Every time the people being reported on won't come up with a timeframe (because they know better" someone puts in "10 years" because they need something for their article.
    Could be the scientists being pressed for a number and pitching one that is too long for anyone to really follow up on, but not so long it seems impossible because they are making small incremental progress.

    Sort of like an shorthand for "stop bothering us right now ok, we don't really know, this is tricky stuff and we have a really good idea we are going to try now, if you onyl let us do it in peace".

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    Default Re: Practical Fusion Energy: still 10 years away. News at 11

    Quote Originally Posted by snowblizz View Post
    Could be the scientists being pressed for a number and pitching one that is too long for anyone to really follow up on, but not so long it seems impossible because they are making small incremental progress.

    Sort of like an shorthand for "stop bothering us right now ok, we don't really know, this is tricky stuff and we have a really good idea we are going to try now, if you onyl let us do it in peace".
    Exactly that. They also need to ensure funding and if you tell a politician "fifty years", you don't get money.
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    Default Re: Practical Fusion Energy: still 10 years away. News at 11

    Quote Originally Posted by Eldan View Post
    Exactly that. They also need to ensure funding and if you tell a politician "fifty years", you don't get money.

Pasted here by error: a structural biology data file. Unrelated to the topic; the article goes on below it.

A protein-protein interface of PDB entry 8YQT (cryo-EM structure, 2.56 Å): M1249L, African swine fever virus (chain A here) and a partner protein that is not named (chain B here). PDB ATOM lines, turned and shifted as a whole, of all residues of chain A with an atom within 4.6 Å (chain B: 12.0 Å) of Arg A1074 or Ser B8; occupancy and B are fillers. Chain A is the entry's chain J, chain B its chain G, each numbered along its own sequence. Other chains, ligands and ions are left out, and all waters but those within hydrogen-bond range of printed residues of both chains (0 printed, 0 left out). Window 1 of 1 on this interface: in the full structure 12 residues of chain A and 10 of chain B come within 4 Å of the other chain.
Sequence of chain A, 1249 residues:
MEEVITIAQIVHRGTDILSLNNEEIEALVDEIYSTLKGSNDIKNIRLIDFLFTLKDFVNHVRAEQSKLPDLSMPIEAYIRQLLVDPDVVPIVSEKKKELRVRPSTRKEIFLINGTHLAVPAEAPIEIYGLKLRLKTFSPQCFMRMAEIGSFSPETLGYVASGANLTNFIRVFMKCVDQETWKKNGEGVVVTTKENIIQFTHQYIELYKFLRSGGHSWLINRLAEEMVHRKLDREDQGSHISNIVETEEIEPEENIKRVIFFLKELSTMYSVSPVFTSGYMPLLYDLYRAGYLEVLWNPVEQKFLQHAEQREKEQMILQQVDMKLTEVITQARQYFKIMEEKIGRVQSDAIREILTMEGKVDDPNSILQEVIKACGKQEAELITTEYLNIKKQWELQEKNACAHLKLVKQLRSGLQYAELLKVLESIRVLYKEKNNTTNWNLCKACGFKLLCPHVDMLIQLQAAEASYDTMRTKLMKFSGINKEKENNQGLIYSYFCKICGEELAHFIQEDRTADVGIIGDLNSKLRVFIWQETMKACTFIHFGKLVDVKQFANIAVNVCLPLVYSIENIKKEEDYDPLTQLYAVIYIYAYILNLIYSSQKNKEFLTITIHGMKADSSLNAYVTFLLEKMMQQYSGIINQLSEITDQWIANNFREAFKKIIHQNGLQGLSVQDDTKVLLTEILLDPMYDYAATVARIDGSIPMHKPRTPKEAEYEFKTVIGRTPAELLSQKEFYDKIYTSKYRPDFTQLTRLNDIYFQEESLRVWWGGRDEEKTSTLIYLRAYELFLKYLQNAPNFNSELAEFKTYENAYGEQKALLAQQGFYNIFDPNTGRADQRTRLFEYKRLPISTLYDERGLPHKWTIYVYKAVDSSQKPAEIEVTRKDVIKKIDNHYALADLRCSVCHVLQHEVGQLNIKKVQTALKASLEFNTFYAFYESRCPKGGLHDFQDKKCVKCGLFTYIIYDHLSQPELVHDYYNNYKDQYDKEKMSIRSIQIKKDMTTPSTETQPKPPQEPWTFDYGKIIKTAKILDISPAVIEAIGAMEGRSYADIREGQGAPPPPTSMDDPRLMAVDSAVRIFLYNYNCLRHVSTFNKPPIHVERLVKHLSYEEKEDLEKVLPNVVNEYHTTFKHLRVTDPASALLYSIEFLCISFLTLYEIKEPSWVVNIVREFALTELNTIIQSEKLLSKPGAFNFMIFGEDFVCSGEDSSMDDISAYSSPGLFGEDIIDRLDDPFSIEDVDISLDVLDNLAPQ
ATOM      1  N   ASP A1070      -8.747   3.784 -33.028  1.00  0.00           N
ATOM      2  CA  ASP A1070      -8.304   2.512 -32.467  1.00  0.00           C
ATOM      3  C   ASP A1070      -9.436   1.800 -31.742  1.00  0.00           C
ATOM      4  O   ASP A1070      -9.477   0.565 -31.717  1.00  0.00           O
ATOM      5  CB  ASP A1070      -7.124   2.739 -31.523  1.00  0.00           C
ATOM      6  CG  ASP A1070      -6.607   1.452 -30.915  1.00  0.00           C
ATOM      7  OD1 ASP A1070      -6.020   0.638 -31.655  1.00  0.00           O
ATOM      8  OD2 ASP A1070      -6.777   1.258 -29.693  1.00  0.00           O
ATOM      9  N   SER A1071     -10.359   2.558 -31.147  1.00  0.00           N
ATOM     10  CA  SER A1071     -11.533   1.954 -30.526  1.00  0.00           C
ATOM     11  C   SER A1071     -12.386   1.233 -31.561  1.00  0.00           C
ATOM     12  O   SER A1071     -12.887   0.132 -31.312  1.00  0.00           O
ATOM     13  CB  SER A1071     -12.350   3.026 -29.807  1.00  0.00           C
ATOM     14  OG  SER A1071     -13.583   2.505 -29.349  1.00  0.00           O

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    Default Re: Practical Fusion Energy: still 10 years away. News at 11

    The claim has never been "ten years away", at least not from anyone in the know. For the past 60 years or so, the claim has always been "About 30 years, if funding and other support holds up", and the funding and support has never held up.

    This article sounds to me like a reporter needed a story, so they went to a fusion lab and asked them what they've been doing. The scientists and engineers at the lab told the reporter about the latest progress they've made (because they're always making progress, of course), and the reporter then turned it into a big story, when they could just as easily have told the same story about whatever progress they made last year or last decade.
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    Default Re: Practical Fusion Energy: still 10 years away. News at 11

    The important thing is that the research is constantly getting closer towards the ultimate goal. Often with huge leaps. It's just that the distance is a lot further than we originally estimated and it's still not fully clear how long it will take to get there. But the goal isn't moving, it's always getting closer and closer.

    What I am really curious is what will happen in the 10-20 years after we got the first energy producing prototype. There probably will still be some time to make improvements before starting to build the first commercial reactors rather than building 50 copies of ITER all around the work. And even if we get to the point of having 10 energy producing reactors feeding regularly into the electrical grid, their contribution to the global energy economy will still be minuscule.